Adopting from Honduras
The information contained on this website is for educational purposes only and is not intended to be a substitute for professional legal advice. Always seek the advice of a licensed and qualified professional. While the content of this website is frequently updated, information changes rapidly and therefore, some information may be out of date, and/or contain inaccuracies, omissions or typographical errors.
About Honduras (The Country)
Once part of Spain's vast empire in the New World, Honduras became an independent nation in 1821. After two and a half decades of mostly military rule, a freely elected civilian government came to power in 1982. During the 1980s, Honduras proved a haven for anti-Sandinista contras fighting the Marxist Nicaraguan Government and an ally to Salvadoran Government forces fighting leftist guerrillas. To learn more please read About Honduras (The Country). T
To read about the national anthem please read Honduran National Anthem.
Honduras Adoption Alert
Hague Convention Information
Honduras is not party to the Hague Convention on Protection of Children and Co-operation in Respect of Intercountry Adoption (Hague Adoption Convention). Therefore, when the Hague Adoption Convention entered into force for the United States on April 1, 2008, intercountry adoption processing for Honduras did not change.
The adoption process in Honduras is currently in flux. Policies regarding eligibility requirements for prospective adoptive parents, residency requirements, and time frame are under review by the Honduran Family Court (IHNFA). Any change on the family code regarding all the above must be done by the Congress, not the family court, they can only give their opinion. This has been under review for more than 8 years, they have been studying many law projects, and however, it remains the same.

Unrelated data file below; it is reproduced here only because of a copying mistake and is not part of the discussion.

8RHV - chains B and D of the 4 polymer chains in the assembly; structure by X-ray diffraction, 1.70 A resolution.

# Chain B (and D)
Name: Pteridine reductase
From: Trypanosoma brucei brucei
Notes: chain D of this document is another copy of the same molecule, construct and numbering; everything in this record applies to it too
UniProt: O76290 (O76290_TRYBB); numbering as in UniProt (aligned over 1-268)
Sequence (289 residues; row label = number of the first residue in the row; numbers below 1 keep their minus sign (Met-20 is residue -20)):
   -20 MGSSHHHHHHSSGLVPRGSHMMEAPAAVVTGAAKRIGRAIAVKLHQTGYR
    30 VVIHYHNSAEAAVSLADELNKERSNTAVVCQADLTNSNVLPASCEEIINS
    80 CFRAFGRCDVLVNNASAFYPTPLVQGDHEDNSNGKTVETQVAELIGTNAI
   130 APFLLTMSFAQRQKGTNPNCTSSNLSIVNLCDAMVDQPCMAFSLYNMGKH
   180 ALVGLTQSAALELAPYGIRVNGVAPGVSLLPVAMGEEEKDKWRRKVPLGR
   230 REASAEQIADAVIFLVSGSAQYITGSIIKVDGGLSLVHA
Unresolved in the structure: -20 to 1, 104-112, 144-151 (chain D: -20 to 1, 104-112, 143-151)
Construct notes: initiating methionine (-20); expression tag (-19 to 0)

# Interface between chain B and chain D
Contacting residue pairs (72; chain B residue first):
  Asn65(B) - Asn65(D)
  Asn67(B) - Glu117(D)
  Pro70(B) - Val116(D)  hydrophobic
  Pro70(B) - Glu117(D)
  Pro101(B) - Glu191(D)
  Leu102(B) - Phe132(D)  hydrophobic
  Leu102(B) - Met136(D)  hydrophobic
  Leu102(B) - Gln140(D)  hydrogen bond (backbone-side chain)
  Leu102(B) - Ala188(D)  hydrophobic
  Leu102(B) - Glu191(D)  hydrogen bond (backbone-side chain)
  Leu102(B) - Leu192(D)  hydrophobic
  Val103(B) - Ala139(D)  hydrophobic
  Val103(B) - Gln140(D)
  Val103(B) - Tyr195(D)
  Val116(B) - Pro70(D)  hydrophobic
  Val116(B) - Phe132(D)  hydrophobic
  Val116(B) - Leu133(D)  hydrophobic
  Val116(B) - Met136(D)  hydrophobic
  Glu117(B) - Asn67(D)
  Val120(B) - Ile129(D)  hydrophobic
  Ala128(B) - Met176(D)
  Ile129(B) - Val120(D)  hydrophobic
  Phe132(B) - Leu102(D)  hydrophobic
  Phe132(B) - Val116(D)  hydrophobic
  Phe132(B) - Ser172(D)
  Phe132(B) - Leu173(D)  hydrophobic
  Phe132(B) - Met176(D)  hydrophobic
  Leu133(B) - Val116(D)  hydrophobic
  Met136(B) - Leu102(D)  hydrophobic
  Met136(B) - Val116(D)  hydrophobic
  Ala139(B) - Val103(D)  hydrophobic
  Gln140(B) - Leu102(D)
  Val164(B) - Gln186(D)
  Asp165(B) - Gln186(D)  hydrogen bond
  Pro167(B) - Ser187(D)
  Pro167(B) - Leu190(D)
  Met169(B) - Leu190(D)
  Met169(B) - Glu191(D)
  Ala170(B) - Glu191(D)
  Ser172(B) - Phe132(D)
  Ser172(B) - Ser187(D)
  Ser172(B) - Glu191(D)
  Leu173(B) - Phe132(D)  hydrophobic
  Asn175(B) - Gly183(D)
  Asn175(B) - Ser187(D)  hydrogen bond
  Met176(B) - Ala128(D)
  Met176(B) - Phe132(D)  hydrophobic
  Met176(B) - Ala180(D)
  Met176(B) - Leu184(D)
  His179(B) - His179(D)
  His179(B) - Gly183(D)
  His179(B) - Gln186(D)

Who Can Adopt
To bring an adopted child to the United States from Honduras, you must be found eligible to adopt by both the U.S. and Honduran governments. The U.S. Government agency responsible for making this determination is the Department of Homeland Security, U.S. Citizenship and Immigration Services (USCIS).
The Honduran Institute for Family and Children (IHNFA) is the Honduran government agency responsible for handling adoptions in Honduras.
Who Can Be Adopted
In addition to these requirements, a child must meet the definition of an orphan under U.S. law for you to bring him or her home back to the United States. Learn more about U.S. immigration requirements.
How to Adopt
Instituto Hondureño de la Niñez y la Familia (IHNFA) and Honduran Family Court
The process for adopting a child from Honduras generally includes the following steps:
- Choose an Adoption Service Provider
- Apply to be Found Eligible to Adopt
- Be Matched with a Child
- Adopt the Child in Honduras
- Apply for the Child to be Found Eligible for Adoption
- Bring Your Child Home
To learn more about this process please read How to Adopt from Honduras.
Applying for Your U.S. Passport
Currently, there are no specified post-adoption requirements. This may change as the intercountry adoption process is being reviewed by the Honduran Family Court. The family code already establishes that the adoptive parents must send the adoptive child follow ups, until the age of 14.
What resources are available to assist families after the adoption?
Many adoptive parents find it important to find support after the adoption. Take advantage of all the resources available to your family -- whether it's another adoptive family, a support group, an advocacy organization, or your religious or community services.
Here are some good places to start your support group search:
[http://www.nacac.org/ North American Council on Adoptable Children
NOTE: Inclusion of non-U.S. Government links does not imply endorsement of contents.
U.S. Embassy in Honduras
Instituto Hondureño de la Niñez y la Familia (IHNFA) Honduras, Centro America Tegucigalpa, Col. Humuya, Calle la salud, Apartado Postal 3234 Direct line (504) 235-3565 Fax: (504) 23.53.598 Website: Honduras Adoption Authority
Embassy of Honduras
NOTE: Honduras also has consulates in Atlanta, Boston, Chicago, Houston, Jacksonville, Los Angeles, Miami, New Orleans, Phoenix, San Francisco, San Juan, and Tampa.
Office of Children's Issues
U.S. Citizenship and Immigration Services (USCIS)
For questions about immigration procedures, contact the National Customer Service Center (NCSC) at 1-800-375-5283 (TTY 1-800-767-1833).
Or, contact USCIS in Tegucigalpa, Honduras, at:
Tel: 011-504-236-9320 ext. 4500 Email: USCISTGU.Inquiries@dhs.gov